Political observers are shocked at the rapidity at which members of the General Assembly have been charged with a variety of legal infractions. The immediate, knee-jerk response has been to view these infractions as typical behavior of politicians. On closer inspection, however, these allegations are, with some exception, substantively different from the types of misbehavior normally associated with politics.
Historically, misbehavior among politicians was largely connected to official corruption, that is violations of law related to office holding. For example, during the 1970s more than 360 Pennsylvania public and party officials were indicted, convicted, or resigned from office because they were engaged in some type of public corruption. Seven of these officials were members of the General Assembly. Official corruption and private financial gain were common threads linking these acts together. Kickbacks, fraud, macing, bribery, job selling, and income tax evasions were common charges.
No such consistent elements make up the allegations currently being leveled at members of the legislature. True, one legislator has been charged with extortion and filing false tax returns and another has been convicted of perjury in connection with a charge he violated a federal finance law. These are arguably acts of official corruption.
More to the point, however, is the number of legislators whose actions are more closely identified with the pathologies of the 1990s. Slapping one’s girlfriend, alcohol abuse, mysticism and personality disintegration, and vehicular tragedy, the reasons behind the difficulties of current legislators, are not rooted in the political system. They are personal behavioral manifestations that mirror those of many in society.
Too many will conclude that the situation in the legislature reflects directly on that body as an institution or as another indication of the failure of our political system. That is an erroneous conclusion. To be sure, public dismay and disgust at the transgressions of elected officials is appropriate. But it is also important --even urgent -- for the press and the public to understand that these scandals are different than political scandals of the past. Collectively, they do not stem from a corrupt political system nor do they point to systematic problems in the institutions of representative government.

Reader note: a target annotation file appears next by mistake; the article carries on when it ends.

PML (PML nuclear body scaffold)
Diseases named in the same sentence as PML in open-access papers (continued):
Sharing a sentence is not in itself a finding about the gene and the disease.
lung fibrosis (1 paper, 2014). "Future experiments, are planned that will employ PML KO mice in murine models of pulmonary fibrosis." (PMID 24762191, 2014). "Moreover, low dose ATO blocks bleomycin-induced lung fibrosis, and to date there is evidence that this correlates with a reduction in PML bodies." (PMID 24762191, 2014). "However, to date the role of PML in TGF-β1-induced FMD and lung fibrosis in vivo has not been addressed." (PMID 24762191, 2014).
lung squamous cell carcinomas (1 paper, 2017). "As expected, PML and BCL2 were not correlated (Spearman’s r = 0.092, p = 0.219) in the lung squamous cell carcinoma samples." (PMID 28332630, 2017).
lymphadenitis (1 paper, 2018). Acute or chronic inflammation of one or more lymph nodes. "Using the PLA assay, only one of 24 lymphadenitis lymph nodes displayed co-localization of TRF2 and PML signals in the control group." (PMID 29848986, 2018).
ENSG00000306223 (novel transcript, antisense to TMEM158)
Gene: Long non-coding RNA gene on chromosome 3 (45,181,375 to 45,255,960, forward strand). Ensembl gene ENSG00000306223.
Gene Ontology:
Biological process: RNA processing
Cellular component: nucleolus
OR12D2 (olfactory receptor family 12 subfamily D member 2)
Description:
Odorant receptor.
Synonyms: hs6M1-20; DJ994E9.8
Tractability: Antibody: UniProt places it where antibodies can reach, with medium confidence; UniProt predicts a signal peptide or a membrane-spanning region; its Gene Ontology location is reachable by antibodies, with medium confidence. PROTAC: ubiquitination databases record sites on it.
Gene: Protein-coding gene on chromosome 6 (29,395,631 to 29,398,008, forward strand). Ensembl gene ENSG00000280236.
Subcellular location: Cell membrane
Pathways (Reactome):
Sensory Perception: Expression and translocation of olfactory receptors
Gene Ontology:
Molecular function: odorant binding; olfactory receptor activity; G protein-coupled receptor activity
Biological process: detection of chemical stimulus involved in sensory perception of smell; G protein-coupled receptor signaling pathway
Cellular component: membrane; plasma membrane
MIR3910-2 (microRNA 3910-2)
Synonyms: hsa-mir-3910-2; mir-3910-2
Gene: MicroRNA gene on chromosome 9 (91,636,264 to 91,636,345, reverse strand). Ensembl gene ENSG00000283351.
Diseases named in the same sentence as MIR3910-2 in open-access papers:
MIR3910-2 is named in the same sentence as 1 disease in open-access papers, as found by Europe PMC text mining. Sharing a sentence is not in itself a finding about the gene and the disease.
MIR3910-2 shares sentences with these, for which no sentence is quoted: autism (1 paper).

This is far different stuff than in the “bad old days” in Pennsylvania politics when bribery, macing, stealing, and fraud were common place and leading politicians were famous for inventing new and clever ways to break the law and corrupt the system. Today’s offenses certainly affect the political system. For example, they further undermine public trust in government -- and they could alter the balance of power in state government. But they are not caused by the political system. Their causes lie elsewhere, largely in the personal and idiosyncratic characteristics of those implicated.
Three provisional conclusions can be drawn from the current political scandals.
First, the political system itself, the institutions of representative government and the political parties, are not in the main likely either to be the cause or the locus of future political scandal. Our political institutions are not perfect, but reforms of the past 25 years in combination with some sweeping social changes have reduced the chances of traditional political corruption.
Second, future political scandals will more likely consist of personal failings and individual acts unrelated, or only peripherally related, to the holding of official position. As our political institutions become increasingly diverse in terms of who serves, they will become more a reflection of our entire society --with its strengths as well as its foibles.
Finally, we are all challenged to think in new ways about the causes and effects of public scandal. Public confidence in our political institutions is already weak, voter turnout is near historically low levels, and cynicism about government and politics is widespread. Political scandal exacerbates these trends and further undermines public trust in government. Perhaps it should not. Our institutions are not the source of the problem here. We are.
G. Terry Madonna, Director
Center for Politics & Public Affairs
Dr. Michael Young, Director
Survey Research Center
Penn State Harrisburg